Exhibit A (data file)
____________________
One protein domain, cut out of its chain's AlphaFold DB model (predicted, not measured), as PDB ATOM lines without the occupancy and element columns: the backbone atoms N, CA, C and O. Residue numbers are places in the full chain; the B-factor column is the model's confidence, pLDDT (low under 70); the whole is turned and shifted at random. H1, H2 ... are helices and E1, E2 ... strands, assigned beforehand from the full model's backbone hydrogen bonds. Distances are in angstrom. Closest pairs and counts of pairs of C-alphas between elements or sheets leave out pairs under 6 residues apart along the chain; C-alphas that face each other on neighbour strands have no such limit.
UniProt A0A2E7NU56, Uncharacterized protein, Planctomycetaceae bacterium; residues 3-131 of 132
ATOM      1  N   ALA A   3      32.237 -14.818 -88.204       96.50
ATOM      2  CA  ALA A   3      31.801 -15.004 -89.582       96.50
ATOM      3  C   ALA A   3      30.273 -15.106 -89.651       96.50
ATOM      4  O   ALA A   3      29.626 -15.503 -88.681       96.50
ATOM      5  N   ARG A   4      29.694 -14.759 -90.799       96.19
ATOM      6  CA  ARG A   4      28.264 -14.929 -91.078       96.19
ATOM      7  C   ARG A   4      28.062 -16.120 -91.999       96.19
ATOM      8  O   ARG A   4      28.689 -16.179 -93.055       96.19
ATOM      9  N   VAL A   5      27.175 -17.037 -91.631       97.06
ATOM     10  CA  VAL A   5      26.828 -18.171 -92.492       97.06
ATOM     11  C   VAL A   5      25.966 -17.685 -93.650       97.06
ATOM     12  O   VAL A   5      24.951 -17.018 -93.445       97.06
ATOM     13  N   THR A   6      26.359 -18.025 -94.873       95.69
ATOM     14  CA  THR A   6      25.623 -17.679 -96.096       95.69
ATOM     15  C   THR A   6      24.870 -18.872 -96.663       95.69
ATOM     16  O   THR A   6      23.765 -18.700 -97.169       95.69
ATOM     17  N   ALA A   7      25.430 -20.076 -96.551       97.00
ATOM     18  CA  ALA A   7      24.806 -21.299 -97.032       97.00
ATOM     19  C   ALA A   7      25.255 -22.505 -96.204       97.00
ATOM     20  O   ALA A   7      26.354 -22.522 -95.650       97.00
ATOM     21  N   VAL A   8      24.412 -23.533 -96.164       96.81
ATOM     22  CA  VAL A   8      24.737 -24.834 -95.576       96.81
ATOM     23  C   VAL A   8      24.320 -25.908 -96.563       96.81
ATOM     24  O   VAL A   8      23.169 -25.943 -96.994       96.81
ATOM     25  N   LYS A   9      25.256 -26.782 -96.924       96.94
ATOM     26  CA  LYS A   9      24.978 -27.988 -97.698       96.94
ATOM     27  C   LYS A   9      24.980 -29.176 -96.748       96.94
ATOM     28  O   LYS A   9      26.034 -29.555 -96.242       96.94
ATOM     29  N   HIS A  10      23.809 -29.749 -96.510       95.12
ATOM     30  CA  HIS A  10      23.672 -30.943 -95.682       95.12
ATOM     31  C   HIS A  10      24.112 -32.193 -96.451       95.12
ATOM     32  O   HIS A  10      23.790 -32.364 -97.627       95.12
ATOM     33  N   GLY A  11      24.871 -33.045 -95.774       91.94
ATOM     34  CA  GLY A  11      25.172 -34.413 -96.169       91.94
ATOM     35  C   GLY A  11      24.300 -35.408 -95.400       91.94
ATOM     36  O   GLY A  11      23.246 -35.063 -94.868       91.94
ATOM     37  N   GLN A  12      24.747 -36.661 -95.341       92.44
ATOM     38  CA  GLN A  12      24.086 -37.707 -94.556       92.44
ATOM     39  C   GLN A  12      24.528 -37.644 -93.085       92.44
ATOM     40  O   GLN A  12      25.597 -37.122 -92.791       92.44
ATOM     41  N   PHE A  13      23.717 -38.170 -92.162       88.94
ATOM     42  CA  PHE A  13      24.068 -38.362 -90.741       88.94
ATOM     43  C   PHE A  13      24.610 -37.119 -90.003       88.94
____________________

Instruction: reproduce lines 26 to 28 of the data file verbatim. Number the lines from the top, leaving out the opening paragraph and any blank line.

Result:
ATOM     25  N   LYS A   9      25.256 -26.782 -96.924       96.94
ATOM     26  CA  LYS A   9      24.978 -27.988 -97.698       96.94
ATOM     27  C   LYS A   9      24.980 -29.176 -96.748       96.94